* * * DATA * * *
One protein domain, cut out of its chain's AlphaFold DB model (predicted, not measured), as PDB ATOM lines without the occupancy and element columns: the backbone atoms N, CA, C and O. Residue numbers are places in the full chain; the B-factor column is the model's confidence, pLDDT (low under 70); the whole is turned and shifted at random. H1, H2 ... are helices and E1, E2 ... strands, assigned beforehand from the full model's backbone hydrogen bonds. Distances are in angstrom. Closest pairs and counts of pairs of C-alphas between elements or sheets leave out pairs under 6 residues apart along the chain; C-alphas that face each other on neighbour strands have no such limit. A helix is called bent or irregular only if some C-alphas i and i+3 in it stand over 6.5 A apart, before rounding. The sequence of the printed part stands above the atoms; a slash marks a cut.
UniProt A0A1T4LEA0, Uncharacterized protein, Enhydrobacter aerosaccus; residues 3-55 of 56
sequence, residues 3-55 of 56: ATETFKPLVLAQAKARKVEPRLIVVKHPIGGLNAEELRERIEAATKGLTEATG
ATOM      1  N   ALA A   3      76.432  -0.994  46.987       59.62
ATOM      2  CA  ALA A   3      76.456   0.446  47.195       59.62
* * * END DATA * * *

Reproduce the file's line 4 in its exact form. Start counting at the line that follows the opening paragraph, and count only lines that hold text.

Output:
ATOM      2  CA  ALA A   3      76.456   0.446  47.195       59.62